Offense failing to gain flight

Northwestern needs to iron out offensive inconsistencies in order to compete with the best, writes Sylvan Lane.

Treyvon Green explodes through the offensive line for a 16-yard carry to start the 3rd quarter. Soon after, Mike Trumpy follows suit with a 28-yard run of his own. The offense has been scraping and clawing at yardage today, coming up empty far too often against an FCS team. But with the Wildcats at Maine's 18-yard line it looks like they've finally found their rhythm.

Then Trumpy loses two yards and five yards on consecutive runs. 3rd-and-17. Jack Konopka jumps off the line too early. 3rd-and-22. Green rushes for a yard. 4th-and-21. Jeff Budzien misses a 49-yard field goal.

It all comes to a screeching halt.

To make matters worse, we've heard the screeching and have seen the wheels fall off the Northwestern offense in critical moments all season long. The thing is, the Wildcats are still 4-0, have scored at least 40 points in two games and came within five points of 40 in the other two.

However, the Wildcats have still suffered from an inability to maintain momentum on offense. Against Maine, an FCS team that Northwestern should have dominated, they turned the ball over twice, punted four times and held the ball for almost seven fewer minutes than their opponent, who out-gained them by six yards.

After the game, Pat Fitzgerald said he was hesitant to pinpoint specifics without analyzing the film, but blamed his team's offensive struggles on a lack of execution, self-inflicted wounds and missed opportunities.

"We probably missed a couple of shots," he said. "We had some guys that probably would have broken the game wide open, and we're going to need to continue to refine those as we move forward. We've just got to execute better when we cross the 50 as an offense."

We also saw flashes of the same stop-and-go tendencies against Syracuse, when after scoring on six of their first seven drives in the first half, the Wildcats failed to score on five of their last seven. That span included three consecutive punts. Then there was Western Michigan, when Northwestern didn't score until the second quarter.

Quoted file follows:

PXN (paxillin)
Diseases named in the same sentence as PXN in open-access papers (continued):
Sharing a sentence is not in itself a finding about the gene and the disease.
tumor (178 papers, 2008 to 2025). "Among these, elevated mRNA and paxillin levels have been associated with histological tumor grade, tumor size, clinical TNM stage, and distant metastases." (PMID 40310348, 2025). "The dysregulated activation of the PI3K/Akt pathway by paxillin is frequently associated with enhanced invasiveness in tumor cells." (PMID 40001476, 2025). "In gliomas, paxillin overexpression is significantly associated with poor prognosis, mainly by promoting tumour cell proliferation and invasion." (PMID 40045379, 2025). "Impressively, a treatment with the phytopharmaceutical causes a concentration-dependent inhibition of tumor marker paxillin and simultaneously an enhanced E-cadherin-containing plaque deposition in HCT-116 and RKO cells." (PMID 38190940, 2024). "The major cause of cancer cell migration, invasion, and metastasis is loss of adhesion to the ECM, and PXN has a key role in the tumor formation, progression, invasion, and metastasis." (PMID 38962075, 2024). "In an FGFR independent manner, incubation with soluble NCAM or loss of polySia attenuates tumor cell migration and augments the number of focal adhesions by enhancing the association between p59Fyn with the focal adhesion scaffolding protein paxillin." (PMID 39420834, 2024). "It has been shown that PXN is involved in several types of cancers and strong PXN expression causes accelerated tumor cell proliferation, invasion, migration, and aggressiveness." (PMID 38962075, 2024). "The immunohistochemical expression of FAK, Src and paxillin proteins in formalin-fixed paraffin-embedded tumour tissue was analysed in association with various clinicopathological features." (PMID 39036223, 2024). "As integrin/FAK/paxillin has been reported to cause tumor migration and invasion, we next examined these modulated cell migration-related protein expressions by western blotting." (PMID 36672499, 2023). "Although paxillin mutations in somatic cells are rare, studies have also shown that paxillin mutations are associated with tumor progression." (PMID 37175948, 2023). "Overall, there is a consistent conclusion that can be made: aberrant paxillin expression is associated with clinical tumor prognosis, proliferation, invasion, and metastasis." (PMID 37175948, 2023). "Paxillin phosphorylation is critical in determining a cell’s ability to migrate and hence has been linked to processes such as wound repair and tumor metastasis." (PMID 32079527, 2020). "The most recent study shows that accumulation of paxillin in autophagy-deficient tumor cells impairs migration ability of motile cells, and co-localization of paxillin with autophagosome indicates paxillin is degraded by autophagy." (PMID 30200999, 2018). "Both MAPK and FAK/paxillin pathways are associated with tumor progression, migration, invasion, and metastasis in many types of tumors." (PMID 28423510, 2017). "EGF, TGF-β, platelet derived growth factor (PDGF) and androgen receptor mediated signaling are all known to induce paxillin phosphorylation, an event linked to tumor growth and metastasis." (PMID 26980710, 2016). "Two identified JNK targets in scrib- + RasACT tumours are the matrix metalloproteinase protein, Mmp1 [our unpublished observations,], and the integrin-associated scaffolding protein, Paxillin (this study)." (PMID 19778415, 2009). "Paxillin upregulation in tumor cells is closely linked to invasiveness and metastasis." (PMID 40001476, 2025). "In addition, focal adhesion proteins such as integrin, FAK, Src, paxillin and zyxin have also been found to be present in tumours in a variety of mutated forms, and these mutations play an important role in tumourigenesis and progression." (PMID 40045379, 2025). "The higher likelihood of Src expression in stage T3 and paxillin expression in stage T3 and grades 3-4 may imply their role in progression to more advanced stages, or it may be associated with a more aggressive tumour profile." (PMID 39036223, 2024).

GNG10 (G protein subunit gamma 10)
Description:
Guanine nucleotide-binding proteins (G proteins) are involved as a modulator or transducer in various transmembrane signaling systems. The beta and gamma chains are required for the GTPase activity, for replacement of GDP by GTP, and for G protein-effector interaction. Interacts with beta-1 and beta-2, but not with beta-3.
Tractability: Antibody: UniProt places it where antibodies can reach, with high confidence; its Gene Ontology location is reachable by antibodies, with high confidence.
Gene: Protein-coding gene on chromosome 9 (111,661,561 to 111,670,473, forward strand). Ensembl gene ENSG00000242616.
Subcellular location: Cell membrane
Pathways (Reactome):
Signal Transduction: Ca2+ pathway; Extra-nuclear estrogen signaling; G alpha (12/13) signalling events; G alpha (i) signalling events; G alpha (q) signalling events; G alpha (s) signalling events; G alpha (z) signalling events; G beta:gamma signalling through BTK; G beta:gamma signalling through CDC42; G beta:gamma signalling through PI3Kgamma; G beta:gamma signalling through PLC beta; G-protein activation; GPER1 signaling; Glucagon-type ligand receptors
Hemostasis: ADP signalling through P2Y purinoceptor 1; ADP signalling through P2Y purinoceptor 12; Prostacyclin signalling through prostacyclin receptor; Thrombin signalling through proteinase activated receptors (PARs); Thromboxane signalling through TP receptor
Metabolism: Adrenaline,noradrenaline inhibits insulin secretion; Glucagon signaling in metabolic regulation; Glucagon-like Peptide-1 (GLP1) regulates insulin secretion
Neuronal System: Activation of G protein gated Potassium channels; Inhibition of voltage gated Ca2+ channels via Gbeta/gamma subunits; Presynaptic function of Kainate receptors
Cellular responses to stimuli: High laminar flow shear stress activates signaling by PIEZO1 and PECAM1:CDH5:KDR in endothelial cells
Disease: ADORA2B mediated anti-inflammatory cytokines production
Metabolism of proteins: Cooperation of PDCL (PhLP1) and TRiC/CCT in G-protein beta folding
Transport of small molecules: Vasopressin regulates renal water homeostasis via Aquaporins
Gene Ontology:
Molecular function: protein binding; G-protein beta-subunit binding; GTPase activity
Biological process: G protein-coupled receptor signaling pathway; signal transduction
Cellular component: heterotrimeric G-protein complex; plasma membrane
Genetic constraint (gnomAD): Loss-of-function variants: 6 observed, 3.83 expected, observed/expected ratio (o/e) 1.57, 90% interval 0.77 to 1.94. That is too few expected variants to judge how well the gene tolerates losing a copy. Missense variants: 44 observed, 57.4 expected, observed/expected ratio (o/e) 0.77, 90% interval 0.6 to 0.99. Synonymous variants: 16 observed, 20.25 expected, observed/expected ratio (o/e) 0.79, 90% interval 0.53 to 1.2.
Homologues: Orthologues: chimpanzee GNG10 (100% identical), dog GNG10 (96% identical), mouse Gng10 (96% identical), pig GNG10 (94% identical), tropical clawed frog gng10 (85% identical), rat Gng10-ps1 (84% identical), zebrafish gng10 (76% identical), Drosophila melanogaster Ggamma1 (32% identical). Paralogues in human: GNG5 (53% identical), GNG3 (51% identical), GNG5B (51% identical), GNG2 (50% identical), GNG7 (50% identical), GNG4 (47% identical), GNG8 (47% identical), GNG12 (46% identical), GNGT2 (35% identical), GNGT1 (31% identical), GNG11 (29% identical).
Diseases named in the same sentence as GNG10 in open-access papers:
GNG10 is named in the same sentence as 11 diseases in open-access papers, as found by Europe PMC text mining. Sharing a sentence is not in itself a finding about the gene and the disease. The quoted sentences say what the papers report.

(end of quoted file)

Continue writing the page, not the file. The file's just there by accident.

In all of those games, Northwestern still won handily. But if you take away Collin Ellis' two pick-six's from the Cal game, it goes into overtime. Take away Damien Proby's and Dean Lowry's from Saturday's game, and that score is tied, too.

Of course, it's easy to nitpick when Northwestern is ranked, 4-0 and is loaded with talent. This team and its coaches should be able to right this ship, and Fitzgerald sees it as a completely coachable issue.

"We've just got to execute cleaner on offense," Fitzgerald said. "We have to take a look hard as coaches [and figure out] what are we doing schematically, [are] we putting too many things in and are we trying to do too many things, so that we just can't execute?

"Today it just looked like some discipline and fundamental technique things to me, and those are all coachable and correctable."

Northwestern can compete with every team left on its schedule, but if the inconsistencies that marred the first four wins show up in the next eight games, that screeching sound you hear will be replaced by the air whistling by the Wildcats as the they plummet down the polls and Big Ten standings.

NU has two weeks to prepare for what will be its biggest test of the season. The flaws are evident, and now it's up to Fitzgerald and his staff to repair them.

"It's not about style as much as it's about substance," he said. "We can only go 1-0 each week and that's what we've done, so, you know, we've put ourselves in position now and hopefully we continue to improve."

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